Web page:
“If you think back to when you were bullied,” McGill said, “your worst fear is to meet your bully head-on.”

According to

The Bully Free Zone web site is designed to assist students, parents and school staff with bully prevention methods. The resources and information included in this web site are structured to be easy to use for everyone. This is not an inclusive list of resources.

The mission of the Office for a Safe and Respectful Learning Environment is to train, empower, educate, collaborate, advocate, and intervene in order to ensure that every student in Nevada, regardless of any differing characteristic or interest, feels fully protected physically, emotionally, and socially. We believe that by creating a safe environment, one which is fostered by a caring adult relationship, all children will thrive to meet their passions and aspirations. This office is responsible for the foundational four levels of a hierarchy of learning: physical needs, safety, belonging, and self-esteem.

In addition to the online reporting system, the site also offers lesson plans, an educator “share fair,” “students in the spotlight,” and bullying information by school district. There’s also tips for families, safety pledges, and advice on how to deal with bullies.

Once a bullying report is made, “a school official will promptly begin to investigate the situation,” according to EdScoop.

What’s not apparent, however, is how the reporting system will correct the underlying problems that are driving the problem in schools, particularly a lack of support for educators to take action.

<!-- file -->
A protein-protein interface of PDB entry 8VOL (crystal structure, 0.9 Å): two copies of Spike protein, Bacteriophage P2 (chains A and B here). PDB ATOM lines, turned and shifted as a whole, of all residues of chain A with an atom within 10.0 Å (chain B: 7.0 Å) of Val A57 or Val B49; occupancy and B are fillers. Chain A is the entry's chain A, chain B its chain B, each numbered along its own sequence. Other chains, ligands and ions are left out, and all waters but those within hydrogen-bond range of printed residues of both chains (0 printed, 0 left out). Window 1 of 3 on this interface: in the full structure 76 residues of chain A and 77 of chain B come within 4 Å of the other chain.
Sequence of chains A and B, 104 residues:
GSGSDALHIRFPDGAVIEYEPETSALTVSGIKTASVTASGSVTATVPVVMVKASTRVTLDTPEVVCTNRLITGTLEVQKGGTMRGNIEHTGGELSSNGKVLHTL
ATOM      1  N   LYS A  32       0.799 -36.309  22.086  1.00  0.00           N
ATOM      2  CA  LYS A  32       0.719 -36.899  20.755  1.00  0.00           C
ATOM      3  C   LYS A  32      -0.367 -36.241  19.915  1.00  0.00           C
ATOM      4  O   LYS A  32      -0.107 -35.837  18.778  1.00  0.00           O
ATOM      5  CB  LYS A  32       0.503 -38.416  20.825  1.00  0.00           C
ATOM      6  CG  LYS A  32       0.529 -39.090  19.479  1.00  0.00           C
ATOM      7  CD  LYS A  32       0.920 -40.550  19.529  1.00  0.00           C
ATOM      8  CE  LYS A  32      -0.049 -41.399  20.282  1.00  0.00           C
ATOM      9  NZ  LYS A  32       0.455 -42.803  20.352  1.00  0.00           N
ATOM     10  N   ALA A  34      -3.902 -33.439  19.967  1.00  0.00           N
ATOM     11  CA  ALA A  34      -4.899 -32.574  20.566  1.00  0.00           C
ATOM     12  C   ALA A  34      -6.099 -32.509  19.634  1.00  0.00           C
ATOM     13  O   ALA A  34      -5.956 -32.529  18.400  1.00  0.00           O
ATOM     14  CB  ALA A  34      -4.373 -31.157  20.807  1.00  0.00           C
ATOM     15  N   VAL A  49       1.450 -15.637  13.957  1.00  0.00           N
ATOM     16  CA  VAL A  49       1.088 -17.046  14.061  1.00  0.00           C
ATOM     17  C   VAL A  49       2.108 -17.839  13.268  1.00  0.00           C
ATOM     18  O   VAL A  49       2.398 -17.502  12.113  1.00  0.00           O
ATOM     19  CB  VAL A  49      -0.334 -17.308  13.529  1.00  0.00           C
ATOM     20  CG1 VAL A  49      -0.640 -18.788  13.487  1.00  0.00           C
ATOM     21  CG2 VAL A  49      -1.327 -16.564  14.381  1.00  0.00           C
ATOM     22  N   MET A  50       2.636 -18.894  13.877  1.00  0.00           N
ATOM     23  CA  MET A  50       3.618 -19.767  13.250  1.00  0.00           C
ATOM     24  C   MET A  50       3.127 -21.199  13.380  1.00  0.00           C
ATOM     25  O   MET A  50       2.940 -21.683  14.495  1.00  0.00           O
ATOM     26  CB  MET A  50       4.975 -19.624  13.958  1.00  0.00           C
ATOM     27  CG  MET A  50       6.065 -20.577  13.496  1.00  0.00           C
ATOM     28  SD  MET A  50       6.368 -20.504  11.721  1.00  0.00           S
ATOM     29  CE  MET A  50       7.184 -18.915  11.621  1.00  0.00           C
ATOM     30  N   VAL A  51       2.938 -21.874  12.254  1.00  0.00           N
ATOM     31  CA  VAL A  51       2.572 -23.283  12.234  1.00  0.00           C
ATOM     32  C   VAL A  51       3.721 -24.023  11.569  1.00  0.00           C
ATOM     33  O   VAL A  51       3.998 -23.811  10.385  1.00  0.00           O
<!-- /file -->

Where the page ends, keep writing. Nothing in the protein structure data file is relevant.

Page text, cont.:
Murray Milner, senior fellow at the University of Virginia’s Institute for Advanced Studies in Culture, notes in his book Freaks, Geeks, and Cool Kids, that “bullies have always been a problem.”

“Part of growing up is learning to deal with them,” he wrote. “But this does not mean that young people should be without assistance in this regard.”

Milner’s research shows high-schoolers do not receive much support against bullies, in part because teachers ignore cruelty unless it spills over into actual violence. The situation, Milner argues, stems from teachers’ lack of power and support from school officials to take action.

Teachers are also often tasked with monitoring hundreds of students in as many as five classes per day, which is further complicated by a lack of authority to issue sanctions against bullies.

Many parents are aware of the situation and many have struggled to convince school officials and teachers to take a more active role in policing bullies.

Increasing knowledge of the problem is good, but an online reporting system does not ensure teachers have the knowledge or authority to take action when necessary.

Virtual means cannot correct the flaws in real communities.

And it begs the question: If parents don’t feel comfortable reporting problems directly to school officials, why would they have any confidence those officials will follow through on the electronic alerts?

H.S. Football: West Milford seniors pay it forward

West Milford High School football coach Don Dougherty is teaching his players how to “Punt, Pass & Read.”

The New Jersey coach told that when he took over as head of the varsity team in 2012, his focus was as much on devising offensive and defensive strategy as it was on what his players are doing off the field.